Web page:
For anyone with a predilection for kaleidoscopic maximalism and nostalgia-flavoured sassiness, New York-based photographer Farah Al Qasimi’s offering is most welcome. Her work consists of dynamically coloured compositions featuring floral prints and clashing patterns, which are simultaneously ultra-feminine and fiercely striking.
Graced with Persian rugs, traditional Middle Eastern attire, and classical Arab ornaments, her photographs are not just unabashedly vibrant, they are also a meaningful insight into the playful interior of the Arab world. They appear cinematic, almost like freeze-frames from a film peeking into the life of a very stylish Middle Eastern family.
Those unfamiliar with the UAE may find her work strangely bright and saturated, but to the Yale-educated photographer, this is simply “what the Emirates look like – I’m not exaggerating, it is truly a place of magnificent colour”.
With her natural ability to create such artful compositions, it’s hard to imagine that photography wasn’t her first passion. Growing up in Abu Dhabi, Al Qasimi learned to play the piano and then went on to study music at Yale University. It was at Yale that she delved into photography classes, discovering her enjoyment of the solitude working in the darkroom as opposed to the dense, theory-led music classes.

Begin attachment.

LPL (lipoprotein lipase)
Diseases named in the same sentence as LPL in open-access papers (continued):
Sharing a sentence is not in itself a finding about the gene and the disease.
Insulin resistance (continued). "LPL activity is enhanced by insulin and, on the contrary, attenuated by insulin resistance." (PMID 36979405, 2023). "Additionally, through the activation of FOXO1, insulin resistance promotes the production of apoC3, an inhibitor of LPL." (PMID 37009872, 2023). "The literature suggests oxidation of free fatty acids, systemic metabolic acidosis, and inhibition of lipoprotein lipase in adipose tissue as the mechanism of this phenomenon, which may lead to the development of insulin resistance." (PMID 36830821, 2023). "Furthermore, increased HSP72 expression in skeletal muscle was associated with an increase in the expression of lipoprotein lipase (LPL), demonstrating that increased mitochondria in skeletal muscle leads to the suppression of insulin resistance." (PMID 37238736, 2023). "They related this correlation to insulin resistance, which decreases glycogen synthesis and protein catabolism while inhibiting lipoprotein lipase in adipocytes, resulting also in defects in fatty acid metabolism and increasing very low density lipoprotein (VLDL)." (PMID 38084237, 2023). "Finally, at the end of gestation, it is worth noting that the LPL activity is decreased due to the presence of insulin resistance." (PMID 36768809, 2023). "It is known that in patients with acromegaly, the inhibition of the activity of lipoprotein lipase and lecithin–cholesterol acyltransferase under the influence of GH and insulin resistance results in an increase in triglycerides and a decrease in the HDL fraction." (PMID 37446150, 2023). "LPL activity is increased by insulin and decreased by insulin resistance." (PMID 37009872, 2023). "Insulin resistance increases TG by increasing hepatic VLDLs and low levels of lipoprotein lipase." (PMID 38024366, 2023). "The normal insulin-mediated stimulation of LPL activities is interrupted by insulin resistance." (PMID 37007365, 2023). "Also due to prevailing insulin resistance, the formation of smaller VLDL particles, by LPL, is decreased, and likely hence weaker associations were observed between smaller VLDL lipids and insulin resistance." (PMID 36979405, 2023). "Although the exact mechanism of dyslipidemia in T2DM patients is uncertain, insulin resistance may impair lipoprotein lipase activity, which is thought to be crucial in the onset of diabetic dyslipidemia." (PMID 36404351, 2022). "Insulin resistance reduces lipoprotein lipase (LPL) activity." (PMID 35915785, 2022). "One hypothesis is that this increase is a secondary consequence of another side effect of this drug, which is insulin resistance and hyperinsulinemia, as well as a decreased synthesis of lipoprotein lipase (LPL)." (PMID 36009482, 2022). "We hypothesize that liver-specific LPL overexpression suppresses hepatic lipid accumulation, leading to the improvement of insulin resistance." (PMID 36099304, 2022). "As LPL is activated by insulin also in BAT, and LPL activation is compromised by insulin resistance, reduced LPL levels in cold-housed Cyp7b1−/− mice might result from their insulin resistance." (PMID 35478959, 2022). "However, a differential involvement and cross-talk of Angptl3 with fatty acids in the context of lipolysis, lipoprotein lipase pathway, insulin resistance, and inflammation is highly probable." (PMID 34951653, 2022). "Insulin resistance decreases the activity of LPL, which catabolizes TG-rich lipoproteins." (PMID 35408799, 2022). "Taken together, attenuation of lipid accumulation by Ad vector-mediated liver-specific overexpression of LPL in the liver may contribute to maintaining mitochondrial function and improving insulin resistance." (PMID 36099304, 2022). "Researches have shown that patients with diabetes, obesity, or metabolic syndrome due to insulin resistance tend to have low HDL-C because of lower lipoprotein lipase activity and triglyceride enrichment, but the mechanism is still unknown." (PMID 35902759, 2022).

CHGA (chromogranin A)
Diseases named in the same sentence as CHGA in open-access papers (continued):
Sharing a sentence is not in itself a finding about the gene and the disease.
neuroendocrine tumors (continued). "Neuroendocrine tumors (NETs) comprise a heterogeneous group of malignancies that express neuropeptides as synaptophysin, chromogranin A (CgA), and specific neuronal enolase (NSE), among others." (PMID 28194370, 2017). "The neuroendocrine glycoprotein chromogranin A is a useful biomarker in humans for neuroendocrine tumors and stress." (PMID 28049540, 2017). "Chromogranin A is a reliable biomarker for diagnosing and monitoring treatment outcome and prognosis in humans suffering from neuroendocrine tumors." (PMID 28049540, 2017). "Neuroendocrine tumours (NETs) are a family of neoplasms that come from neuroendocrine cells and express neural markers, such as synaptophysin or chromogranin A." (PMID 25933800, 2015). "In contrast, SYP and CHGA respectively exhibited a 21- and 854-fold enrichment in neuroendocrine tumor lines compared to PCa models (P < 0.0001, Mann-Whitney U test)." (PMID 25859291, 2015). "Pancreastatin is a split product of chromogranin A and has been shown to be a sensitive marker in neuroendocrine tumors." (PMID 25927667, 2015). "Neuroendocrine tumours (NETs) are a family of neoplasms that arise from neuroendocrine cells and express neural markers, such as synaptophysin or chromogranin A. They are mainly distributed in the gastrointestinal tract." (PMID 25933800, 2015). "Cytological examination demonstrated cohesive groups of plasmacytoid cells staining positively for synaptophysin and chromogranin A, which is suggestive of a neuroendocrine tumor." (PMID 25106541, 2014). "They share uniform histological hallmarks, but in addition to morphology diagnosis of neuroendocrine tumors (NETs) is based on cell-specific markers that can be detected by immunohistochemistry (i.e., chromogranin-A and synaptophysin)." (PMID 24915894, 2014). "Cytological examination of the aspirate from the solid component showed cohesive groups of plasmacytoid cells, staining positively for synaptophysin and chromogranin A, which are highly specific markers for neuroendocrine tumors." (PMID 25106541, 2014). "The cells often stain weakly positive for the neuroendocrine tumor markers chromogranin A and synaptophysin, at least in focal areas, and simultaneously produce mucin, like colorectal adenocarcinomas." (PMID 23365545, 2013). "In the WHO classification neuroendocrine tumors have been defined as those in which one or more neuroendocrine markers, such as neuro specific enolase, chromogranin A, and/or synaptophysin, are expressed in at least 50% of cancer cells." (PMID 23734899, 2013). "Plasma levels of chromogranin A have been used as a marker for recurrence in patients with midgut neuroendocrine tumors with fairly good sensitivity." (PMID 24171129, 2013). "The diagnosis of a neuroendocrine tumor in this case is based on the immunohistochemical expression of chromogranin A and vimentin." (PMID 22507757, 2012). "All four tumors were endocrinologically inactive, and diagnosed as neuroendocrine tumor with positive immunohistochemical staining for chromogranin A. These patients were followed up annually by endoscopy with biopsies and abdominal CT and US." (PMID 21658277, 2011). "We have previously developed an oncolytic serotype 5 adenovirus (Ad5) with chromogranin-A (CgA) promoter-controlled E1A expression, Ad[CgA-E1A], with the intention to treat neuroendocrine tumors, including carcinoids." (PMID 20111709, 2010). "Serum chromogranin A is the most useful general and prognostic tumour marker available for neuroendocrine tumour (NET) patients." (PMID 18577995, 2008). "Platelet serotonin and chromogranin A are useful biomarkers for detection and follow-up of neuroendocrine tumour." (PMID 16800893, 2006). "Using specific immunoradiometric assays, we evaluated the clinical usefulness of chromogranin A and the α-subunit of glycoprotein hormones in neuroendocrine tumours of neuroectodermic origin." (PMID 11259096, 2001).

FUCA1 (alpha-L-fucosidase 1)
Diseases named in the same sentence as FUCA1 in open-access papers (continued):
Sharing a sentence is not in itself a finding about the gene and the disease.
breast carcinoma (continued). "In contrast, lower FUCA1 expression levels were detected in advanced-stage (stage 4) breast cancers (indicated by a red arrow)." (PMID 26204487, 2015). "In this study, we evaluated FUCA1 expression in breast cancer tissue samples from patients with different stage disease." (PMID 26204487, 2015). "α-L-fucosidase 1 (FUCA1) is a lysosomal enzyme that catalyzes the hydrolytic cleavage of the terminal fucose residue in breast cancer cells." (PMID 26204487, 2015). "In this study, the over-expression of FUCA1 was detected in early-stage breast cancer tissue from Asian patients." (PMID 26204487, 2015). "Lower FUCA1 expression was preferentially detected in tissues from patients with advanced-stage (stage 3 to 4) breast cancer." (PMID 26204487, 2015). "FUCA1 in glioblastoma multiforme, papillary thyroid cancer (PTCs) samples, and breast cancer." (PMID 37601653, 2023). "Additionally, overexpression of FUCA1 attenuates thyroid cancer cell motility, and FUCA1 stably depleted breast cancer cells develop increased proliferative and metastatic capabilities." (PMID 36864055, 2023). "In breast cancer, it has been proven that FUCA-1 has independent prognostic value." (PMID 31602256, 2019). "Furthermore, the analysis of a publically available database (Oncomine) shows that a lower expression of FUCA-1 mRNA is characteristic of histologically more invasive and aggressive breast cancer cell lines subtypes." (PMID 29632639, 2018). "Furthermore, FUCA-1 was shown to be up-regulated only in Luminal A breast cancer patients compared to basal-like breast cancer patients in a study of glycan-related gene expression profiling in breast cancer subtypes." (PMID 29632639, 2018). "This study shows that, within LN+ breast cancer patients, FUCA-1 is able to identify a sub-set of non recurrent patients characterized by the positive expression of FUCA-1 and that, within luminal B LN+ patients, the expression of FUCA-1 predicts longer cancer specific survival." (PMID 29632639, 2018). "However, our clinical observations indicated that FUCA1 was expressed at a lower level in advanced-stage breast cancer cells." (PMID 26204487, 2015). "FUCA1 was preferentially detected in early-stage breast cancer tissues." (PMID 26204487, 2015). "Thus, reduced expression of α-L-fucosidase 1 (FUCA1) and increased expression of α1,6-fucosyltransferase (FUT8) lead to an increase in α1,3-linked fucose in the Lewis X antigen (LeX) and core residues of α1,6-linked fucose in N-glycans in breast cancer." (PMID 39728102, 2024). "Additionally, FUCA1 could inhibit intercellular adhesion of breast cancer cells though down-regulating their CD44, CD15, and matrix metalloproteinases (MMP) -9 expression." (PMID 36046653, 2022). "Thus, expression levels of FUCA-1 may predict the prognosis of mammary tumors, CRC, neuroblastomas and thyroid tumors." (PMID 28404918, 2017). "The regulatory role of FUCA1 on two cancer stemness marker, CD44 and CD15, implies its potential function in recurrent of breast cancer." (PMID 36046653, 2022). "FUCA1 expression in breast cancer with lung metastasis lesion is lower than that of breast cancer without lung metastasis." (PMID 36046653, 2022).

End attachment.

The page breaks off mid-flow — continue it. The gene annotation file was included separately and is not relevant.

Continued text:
Though the United States have been home to Al Qasimi for the past five years, the UAE has been a constant in her work. “My work is obviously very aesthetically driven so often it starts with an aesthetic curiosity about a place,” she explains. “The [UAE] is a really fascinating case study.”
While her art is that of revelation, it is of mystery as well. Al Qasimi plays with ideas of identity and anonymity, photographing individuals with faces turned away, sheathed in fabric, or veiled by plumes of smoke. “I’m interested in how you can make a portrait of somebody without showing their face; that is in line with the visual traditions of the region and also respecting people’s anonymity.”
Though Al Qasimi typically portrays her themes through a savvy conceptual lens, some of her works bubble up from a more personal place. “My grandmother was somebody who made her own blankets.” Her focus on photographing domestic spaces, she explains, “feels like a way of maybe shining light on something that is often seen as craft or hobby and maybe giving it significance or, for me, admiration.”
Photos: The Third Line, Dubai